Published: 14:28, 16 July 2019
| Updated: 14:43, 16 July 2019
Vivian Roberts, from Tunbridge Wells, lost her husband Peter when he was just 64.
“He was a very quiet man, but he made me laugh. Once he was gone, there was no-one in the house. I had my mother, and she died four months after he died. So I was totally alone,” she said.
But the 68-year-old has avoided the social isolation often felt by older people, by joining CAMEO.
Vivian Roberts lost her husband when he was 64, but she found friendship through CAMEO
CAMEO (Come and Meet Each Other) is a scheme run by the charity Imago. The company ran their first 12 week programme in Tunbridge Wells in 2012, welcoming elderly people who are experiencing loneliness to take part in activities and meet one another.
Kate Cage, 76, also from Tunbridge Wells, lost her husband George of 35 years and felt completely isolated before she joined the group. “We do become invisible, which is very sad,” she said. “We’ve had a life, why can’t we continue our lives?”
Vivian and Kate joined the programme in 2012 along with other lonely elderly people in the Tunbridge Wells area. The group got on so well it still meets every month, and they have even gone on holidays abroad together.
“We went to Holland which was a really good laugh,” said Vivian. “You’re not made to feel a burden, actually you’re made to feel it’s normal to feel alone.”
John Weller is organising the project and said these areas of North Kent have high numbers of older people experiencing loneliness.
“It’s an area where there’s quite high levels of deprivation,” he said, “We are aware there is quite a significant problem, particularly amongst older people with social isolation and loneliness and the effects that can have on their health and wellbeing.”
John Weller, director of development at Imago, explains the activities on offer during the North Kent CAMEO programmes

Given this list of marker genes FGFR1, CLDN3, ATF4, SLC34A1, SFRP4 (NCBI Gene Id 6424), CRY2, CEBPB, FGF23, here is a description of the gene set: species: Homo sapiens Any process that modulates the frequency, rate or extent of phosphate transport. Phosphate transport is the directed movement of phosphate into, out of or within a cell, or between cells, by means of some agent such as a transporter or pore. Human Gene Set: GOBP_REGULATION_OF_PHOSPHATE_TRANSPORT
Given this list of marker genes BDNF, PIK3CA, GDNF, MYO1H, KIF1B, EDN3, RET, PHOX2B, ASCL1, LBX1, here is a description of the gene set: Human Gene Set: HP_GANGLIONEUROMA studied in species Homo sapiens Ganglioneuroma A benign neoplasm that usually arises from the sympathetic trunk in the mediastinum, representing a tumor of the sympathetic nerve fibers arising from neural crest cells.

The charity will be running nine 12 week programmes across the three areas in 2019, hoping to reach around 200 lonely older people in North Kent.
The Campaign to End Loneliness say there are 1.2 million chronically lonely older people in the UK. Robin Hewings, Director of Campaigns, Policy and Research at the organisation, said these kind of projects are vital in stopping elderly people from finding themselves in this situation.
“It’s great to see this new project starting for older people in Dartford, Gravesend and Swanley,” he said. “The Government has recognised that loneliness is one of the major public health issues facing this country and it will need action from across society to tackle it.
"In our experience, bringing people together around what they enjoy can be one of the best ways to help foster the social relationships that are so important to our wellbeing.”
Research by the Kent Public Health Conservatory estimated almost 30,000 people in Kent aged 65 and over are at an increased risk of loneliness and social isolation.
In February Kent County Council set up a task force to try and tackle elderly loneliness and social isolation.
Sally Simms ran the first CAMEO group and said older people often become isolated when their partner dies, leaving them lacking in the skills needed to live alone.
Sally Simms told us the skills the scheme aims to teach elderly people
“Men and women had got stuff that they weren’t able to do,” she said. “Some weren’t able to cook, so we taught them easy things with slow cookers. Some of the women didn’t have a clue to do the electronics or where the fuse box was.”
Sally said that one of the biggest hurdles to tackling loneliness is getting people to admit they are experiencing feelings of chronic loneliness.
“It’s alright to be lonely, just admit it,” said Vivian.
You can find more information about the programme here.
More by this authorOliver Kemp